When our Roberto reaches the control room for the science tube Emily is being kept in, monitoring instruments indicate that her nutrient feed needs to be topped off or she’s going to dehydrate/starve within a few days, and the camera shows the same state of things for the other timeline. The other Roberto has already escaped, never found out about Gas 320, and never found out that Emily is still trapped inside. Nobody in the other timeline has any reason to believe that there’s a pressing need to secure the labs immediately nor any method of doing so without an unacceptably high bodycount.

Gasmask Girl appears to write a message, for the first time doing so right in front of Roberto, and signing it with the handprint indicating camera use. The message is something like “free us both,” and after she finishes writing it, Gasmask Girl stands to the right side of it. When Roberto uses the camera (as the handprint indicates), the message is something different (something like “don’t leave me behind,” maybe) and Gasmask Girl is standing on the left side of it. If, following the prompt, Roberto uses the camera to release the other Emily, she wriggles helplessly on the ground for a while before she manages enough motor control to start dragging herself towards a tunnel that collapsed in Roberto’s fight with Aquiles (something that, of course, never happened in the alternate timeline). The other Emily’s fate is uncertain, but with her most direct route to safety leading through a giant impassable pile of rubble, Roberto can’t do much except release the Emily in his own timeline and help her back to safety.

I don’t like all the extra complications introduced by the camera’s backstory, it introduces a lot of complexity in an otherwise fairly straightforward story of a dreaming psychic using her powers to guide a plucky reporter to free her from a dying cult and its last, monstrous enforcer. It might be better to just leave the camera totally unexplained – the techno-sphere does weird shit to cameras and nobody knows exactly how it works or where those handprints come from. That kind of handwave can be more damaging to a story than a some convoluted lore, though, and I think the somewhat convoluted nature of the camera’s abilities is softened a bit by having the handprints indicating its usage come from Gasmask Girl, one of our major characters, rather than be totally inexplicable, and also because the trans-temporal rescue at the end is (assuming good execution) emotionally satisfying. I think that would be enough to rescue the concept, but I’d really have to see a finished result to know for sure.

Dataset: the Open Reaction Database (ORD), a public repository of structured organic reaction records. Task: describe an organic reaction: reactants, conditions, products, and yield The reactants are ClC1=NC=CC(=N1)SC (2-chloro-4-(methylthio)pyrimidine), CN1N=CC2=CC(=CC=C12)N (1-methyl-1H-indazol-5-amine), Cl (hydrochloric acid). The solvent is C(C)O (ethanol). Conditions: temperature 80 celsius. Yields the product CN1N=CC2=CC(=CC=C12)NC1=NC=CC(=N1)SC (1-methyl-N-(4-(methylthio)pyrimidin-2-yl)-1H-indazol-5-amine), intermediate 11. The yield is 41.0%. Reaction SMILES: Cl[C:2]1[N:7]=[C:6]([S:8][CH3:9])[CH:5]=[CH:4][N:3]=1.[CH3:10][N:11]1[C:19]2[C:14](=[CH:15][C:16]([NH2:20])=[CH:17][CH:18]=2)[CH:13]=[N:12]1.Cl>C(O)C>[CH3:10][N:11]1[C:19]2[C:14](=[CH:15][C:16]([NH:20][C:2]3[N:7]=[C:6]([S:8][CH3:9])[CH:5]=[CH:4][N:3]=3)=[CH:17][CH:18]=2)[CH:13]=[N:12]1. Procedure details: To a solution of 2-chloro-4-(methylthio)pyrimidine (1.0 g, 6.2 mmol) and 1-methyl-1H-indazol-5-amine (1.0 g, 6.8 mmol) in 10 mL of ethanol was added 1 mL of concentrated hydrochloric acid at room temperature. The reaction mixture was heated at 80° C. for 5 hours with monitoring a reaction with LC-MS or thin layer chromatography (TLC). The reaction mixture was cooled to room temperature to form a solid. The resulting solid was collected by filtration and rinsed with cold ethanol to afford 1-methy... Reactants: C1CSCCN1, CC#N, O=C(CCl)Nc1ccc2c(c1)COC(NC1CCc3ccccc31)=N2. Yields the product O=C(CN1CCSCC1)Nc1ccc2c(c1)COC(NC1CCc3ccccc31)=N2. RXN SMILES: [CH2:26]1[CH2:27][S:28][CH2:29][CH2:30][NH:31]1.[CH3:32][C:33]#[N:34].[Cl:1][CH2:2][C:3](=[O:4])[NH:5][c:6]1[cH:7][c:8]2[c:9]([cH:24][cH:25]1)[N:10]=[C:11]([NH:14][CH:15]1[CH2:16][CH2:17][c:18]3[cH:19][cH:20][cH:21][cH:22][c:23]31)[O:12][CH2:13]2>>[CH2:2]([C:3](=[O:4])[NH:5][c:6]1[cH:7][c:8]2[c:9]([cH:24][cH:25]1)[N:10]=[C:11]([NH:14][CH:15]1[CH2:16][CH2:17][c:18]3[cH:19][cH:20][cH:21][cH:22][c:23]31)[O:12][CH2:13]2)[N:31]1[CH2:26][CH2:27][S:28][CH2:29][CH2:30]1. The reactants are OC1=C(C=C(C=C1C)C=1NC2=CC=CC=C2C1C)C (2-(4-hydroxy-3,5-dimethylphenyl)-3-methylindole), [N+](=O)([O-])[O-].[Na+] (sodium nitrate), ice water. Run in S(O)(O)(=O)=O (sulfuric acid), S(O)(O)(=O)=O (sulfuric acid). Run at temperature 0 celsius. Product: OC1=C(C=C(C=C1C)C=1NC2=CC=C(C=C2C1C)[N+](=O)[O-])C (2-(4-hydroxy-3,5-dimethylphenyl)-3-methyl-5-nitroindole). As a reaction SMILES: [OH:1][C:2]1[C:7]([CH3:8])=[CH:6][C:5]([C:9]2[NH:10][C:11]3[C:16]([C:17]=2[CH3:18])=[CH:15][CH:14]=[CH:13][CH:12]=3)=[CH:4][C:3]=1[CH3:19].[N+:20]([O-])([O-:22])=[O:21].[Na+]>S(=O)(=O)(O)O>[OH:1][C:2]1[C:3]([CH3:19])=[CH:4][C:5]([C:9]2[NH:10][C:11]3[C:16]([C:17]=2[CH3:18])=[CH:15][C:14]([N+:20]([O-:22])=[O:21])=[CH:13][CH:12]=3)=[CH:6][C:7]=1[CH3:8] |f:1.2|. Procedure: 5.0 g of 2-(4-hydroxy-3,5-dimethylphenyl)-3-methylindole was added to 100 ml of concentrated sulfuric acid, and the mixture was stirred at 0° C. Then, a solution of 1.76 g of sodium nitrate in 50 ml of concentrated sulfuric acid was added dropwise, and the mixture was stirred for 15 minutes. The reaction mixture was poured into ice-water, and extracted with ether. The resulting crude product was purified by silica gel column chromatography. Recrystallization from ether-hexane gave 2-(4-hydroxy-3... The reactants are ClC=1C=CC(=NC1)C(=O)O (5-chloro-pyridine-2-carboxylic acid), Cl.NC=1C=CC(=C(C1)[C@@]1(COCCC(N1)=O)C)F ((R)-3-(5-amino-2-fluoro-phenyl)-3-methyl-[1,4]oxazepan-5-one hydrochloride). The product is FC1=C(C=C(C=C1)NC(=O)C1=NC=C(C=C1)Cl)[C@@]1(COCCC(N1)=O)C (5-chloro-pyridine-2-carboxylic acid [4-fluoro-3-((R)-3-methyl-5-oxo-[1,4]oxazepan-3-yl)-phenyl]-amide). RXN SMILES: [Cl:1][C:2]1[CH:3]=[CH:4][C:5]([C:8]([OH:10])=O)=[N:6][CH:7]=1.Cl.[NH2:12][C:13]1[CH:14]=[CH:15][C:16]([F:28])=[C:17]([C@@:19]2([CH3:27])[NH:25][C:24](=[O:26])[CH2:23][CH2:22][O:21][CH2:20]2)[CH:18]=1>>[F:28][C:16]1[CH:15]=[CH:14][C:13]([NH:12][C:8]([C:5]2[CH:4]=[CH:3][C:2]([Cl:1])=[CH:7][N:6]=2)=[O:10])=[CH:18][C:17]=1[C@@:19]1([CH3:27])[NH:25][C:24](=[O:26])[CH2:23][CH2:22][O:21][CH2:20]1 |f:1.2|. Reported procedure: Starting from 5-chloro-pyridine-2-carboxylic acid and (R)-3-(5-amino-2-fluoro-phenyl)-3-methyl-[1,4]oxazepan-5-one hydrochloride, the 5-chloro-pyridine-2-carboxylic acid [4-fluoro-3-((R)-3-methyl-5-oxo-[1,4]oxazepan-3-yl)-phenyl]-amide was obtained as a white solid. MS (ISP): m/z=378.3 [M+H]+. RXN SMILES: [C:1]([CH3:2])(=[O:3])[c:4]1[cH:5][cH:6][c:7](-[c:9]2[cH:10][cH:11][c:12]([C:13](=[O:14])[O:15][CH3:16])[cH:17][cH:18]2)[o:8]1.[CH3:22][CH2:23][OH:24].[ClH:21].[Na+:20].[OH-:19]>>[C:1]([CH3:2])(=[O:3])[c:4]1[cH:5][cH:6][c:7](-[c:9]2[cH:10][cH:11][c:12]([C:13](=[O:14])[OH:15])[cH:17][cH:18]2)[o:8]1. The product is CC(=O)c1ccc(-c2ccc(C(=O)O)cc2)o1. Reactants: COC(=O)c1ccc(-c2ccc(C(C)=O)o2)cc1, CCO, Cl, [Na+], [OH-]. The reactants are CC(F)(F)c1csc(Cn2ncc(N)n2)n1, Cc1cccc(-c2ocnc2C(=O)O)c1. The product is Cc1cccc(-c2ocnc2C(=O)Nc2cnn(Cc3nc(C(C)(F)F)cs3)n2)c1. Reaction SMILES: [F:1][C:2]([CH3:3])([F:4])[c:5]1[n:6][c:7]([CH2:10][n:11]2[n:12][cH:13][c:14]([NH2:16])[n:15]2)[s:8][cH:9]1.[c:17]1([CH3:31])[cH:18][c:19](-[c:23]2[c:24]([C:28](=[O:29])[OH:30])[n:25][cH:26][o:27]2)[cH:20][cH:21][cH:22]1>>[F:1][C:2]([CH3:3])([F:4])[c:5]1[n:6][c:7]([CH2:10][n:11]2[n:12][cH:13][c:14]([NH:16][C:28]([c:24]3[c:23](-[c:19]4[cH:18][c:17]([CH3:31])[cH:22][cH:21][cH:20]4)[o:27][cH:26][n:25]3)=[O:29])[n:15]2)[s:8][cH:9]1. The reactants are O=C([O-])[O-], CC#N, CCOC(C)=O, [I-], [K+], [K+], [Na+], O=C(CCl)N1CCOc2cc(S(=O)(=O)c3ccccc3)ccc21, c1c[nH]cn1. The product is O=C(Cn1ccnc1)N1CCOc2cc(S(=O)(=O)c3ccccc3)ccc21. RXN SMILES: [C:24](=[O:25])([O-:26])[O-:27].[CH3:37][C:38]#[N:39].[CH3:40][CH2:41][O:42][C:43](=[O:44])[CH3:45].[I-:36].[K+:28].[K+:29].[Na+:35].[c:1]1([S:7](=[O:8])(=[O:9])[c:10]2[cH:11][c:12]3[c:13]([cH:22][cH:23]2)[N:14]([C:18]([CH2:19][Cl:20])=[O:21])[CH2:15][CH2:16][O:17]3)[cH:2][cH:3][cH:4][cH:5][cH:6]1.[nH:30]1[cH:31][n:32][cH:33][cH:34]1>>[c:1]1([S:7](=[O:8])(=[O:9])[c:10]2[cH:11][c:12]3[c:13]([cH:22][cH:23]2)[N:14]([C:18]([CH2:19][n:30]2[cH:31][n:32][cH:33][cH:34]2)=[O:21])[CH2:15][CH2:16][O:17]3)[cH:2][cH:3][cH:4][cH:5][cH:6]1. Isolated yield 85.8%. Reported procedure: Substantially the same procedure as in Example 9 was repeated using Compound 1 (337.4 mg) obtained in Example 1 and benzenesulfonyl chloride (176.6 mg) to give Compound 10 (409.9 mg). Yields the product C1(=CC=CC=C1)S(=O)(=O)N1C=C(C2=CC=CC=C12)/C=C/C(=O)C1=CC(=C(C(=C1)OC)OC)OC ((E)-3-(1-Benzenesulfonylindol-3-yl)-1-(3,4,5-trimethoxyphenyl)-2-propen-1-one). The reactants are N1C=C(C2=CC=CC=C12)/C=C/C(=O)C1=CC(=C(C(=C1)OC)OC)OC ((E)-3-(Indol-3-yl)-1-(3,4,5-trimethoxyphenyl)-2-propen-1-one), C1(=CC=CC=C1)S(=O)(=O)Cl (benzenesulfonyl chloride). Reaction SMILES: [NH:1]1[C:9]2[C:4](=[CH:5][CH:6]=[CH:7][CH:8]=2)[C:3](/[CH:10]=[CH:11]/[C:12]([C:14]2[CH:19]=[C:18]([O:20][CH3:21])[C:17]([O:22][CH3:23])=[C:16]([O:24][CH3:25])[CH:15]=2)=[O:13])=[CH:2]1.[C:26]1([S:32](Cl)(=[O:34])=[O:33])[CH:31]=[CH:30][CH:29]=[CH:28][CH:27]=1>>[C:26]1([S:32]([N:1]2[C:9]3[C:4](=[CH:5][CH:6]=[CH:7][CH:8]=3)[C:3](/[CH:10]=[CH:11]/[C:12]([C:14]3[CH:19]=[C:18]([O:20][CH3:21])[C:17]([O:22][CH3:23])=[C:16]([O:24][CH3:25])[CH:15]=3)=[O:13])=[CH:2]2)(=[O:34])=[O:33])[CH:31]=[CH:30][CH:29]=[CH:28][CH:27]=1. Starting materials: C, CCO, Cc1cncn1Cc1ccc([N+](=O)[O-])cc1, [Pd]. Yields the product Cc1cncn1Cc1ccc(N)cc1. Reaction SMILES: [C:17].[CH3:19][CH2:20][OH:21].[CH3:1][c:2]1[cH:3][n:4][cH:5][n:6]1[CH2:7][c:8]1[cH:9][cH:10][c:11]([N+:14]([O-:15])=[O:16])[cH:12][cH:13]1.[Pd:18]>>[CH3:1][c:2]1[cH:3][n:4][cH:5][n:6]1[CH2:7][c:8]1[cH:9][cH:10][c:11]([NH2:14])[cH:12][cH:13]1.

An alternative would be to redesign how the camera works entirely, so that it can interact with ghosts or psychic phenomena in some way or something like that. That’s beyond the scope of this post but potentially a better idea – the camera’s inclusion is partly to give the player a game mechanic to interact with before they’ve got a gun and partly (I suspect) to pay homage to Fatal Frame, and you don’t need to be using it to pass through barriers via an alternate version of the hotel to accomplish that, so you could figure out a completely different mechanic for it instead.